You probably missed it, but this week a small forest fire broke out at the state Capitol.

You probably missed it, but this week a small forest fire broke out at the state Capitol.

Not the sort of fire that required firefighters to rush in with water hoses — although it does involve them directly — but a political brush fire that managed to spin from a legislative subcommittee review of a small state agency all the way to the governor’s office.

It started when the Arkansas Forestry Commission put out word a couple weeks ago that the agency would have to lay off 36 employees in January, including about two dozen firefighters around the state. These forestry workers are a key component of stopping forest fires in Arkansas. They provide critical support to volunteer fire departments, particularly in rural counties.

For this reason, state legislators that represent these rural counties were especially stirred up at the sudden news of letting these employees go. Even tea party-leaning Republican state legislators such as Sen. Missy Irvin, R-Mountain View, and Rep. Nate Bell, R-Mena, who normally seek to curtail the size of state government, were not pleased with the sudden layoff announcement.

“I completely support agencies downsizing to keep spending under revenue,” said Bell. “The issue in this case is whether or not the layoffs were necessary had the agency been properly managed and the Legislature and other interested parties been informed of the problem before it became critical.

“There are also questions as to the choice to lay off fire fighting personnel when other layoffs appear to be more appropriate to maintain the AFC mission.”

As the questions began coming in from state legislators, the blame game began. At first, Forestry Director John Shannon insisted that he was not aware of the financial problems until mid-November, as he had not been properly informed by his former fiscal chief, Robert Araiza.

Araiza’s account was different. Questioned by a Little Rock television reporter, Araiza insisted he had informed Shannon about the funding problems but that Shannon chose to do nothing. E-mail records and other documents appear to back up Araiza’s account.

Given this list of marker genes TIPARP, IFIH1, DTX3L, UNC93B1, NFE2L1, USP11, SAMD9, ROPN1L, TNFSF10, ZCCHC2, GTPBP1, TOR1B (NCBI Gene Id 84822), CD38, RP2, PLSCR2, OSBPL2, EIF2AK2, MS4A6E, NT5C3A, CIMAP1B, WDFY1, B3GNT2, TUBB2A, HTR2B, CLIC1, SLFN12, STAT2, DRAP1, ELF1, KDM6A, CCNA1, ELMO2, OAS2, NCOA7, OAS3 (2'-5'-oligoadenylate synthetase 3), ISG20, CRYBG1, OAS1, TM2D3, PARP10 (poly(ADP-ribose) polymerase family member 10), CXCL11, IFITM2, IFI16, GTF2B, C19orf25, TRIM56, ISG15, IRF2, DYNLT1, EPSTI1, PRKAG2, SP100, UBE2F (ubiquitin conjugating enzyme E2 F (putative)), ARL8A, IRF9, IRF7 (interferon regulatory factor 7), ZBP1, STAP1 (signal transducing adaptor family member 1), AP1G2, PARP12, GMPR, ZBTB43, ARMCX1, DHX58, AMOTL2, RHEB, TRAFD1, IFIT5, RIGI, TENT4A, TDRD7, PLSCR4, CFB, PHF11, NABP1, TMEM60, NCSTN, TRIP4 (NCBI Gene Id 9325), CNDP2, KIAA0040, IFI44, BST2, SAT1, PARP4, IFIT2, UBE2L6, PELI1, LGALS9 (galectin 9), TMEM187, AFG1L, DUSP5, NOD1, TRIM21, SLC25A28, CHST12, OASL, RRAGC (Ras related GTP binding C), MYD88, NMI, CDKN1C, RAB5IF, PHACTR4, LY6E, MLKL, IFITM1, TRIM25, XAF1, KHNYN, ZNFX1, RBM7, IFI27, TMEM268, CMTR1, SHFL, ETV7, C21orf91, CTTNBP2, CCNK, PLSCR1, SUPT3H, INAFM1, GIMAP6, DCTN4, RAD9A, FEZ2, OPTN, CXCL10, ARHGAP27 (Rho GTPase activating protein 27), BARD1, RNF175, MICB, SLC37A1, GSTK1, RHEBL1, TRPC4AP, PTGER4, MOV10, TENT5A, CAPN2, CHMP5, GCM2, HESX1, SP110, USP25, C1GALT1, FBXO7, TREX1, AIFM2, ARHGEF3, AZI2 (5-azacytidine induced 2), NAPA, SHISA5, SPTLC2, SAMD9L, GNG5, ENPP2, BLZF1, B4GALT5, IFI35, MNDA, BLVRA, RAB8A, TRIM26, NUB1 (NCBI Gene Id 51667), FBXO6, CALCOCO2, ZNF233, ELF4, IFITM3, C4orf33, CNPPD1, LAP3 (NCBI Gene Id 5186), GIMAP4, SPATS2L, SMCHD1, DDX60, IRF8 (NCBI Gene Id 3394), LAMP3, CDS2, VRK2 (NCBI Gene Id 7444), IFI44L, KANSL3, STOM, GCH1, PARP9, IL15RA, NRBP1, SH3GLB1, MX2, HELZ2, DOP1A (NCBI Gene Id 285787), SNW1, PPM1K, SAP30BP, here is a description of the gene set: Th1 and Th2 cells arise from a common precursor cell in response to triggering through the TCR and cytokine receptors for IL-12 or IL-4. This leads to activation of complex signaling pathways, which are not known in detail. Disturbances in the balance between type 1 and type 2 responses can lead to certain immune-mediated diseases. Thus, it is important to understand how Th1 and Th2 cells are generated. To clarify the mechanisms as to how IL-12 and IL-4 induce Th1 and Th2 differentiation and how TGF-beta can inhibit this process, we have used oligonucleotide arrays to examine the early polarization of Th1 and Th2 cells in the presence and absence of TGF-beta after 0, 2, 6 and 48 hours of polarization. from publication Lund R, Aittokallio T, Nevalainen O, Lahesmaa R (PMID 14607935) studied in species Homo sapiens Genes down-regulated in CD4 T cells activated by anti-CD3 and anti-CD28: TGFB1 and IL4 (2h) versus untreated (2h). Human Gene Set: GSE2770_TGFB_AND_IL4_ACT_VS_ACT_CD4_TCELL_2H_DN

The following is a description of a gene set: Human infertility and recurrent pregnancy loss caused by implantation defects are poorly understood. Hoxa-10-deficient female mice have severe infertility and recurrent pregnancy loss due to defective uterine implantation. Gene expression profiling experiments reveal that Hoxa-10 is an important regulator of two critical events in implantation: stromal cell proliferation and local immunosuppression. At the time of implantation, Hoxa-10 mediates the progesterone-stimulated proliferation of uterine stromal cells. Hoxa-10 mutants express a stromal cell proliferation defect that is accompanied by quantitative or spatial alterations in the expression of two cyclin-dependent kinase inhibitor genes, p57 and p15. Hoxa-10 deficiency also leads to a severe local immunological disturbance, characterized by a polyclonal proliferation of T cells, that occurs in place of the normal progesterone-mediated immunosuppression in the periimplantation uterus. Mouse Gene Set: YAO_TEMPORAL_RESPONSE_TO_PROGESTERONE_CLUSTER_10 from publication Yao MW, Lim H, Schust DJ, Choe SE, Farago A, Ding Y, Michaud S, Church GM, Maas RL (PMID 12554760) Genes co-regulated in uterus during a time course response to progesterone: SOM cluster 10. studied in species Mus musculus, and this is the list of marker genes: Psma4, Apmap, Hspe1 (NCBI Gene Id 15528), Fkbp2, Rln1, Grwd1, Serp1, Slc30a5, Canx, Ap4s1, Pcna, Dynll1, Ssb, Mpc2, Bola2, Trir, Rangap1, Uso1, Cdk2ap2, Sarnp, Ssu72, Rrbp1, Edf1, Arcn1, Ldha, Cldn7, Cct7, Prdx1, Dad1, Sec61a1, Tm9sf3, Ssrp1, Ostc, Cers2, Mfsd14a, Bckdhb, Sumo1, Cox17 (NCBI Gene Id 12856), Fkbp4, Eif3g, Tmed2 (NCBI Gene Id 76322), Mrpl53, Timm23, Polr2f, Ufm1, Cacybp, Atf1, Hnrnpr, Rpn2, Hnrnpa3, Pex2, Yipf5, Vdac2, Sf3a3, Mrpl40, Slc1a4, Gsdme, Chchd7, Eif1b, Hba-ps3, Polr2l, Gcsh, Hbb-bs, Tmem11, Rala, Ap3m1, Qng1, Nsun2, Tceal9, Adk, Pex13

Things grew even more heated when Araiza appeared before a subcommittee of the Arkansas Legislative Council on Tuesday. According to him, not only was Shannon not listening but he told Forestry employees not to talk about the agency’s finance problems to anyone, including state legislators.

Even more stunning, Araiza claimed that the governor’s office canceled a meeting Shannon planned to discuss the shortfall with timber industry officials until after the 2010 election.

Later, Shannon told the committee gubernatorial liaison Kathy Holt had called and asked to cancel this meeting.

Beebe spokesman Matt DeCample acknowledged the meeting was canceled but he insisted the reason was because Beebe perceived that the public had no appetite for timber tax increases, not because the governor wanted no talk about politically sensitive budget problems in the middle of his re-election bid.

“Finding new revenue for the Forestry Commission for the future was the driver behind that meeting, not the severity of the current shortfall and depletion of the trust fund,” DeCample said. “If we had known that the commission was already to the point where they were no longer able to operate within their means, we would have addressed it during budget hearings and this year’s legislative session. When we did learn about it this fall, we took immediate action.”

The comment seems a bit odd. It is like saying the meeting was not about the house being on fire, but about the water needed to put it out.

I believe the governor when his office says he really did not know how severe Forestry’s fiscal problems were, but perhaps the meeting could have clued him in before the state had to make a Christmastime announcement about layoffs of firefighters.

Perhaps he could have prevented this forest fire from ever starting.

• • •

Jason Tolbert is an accountant and conservative political blogger. His blog — The Tolbert Report — is linked at His e-mail is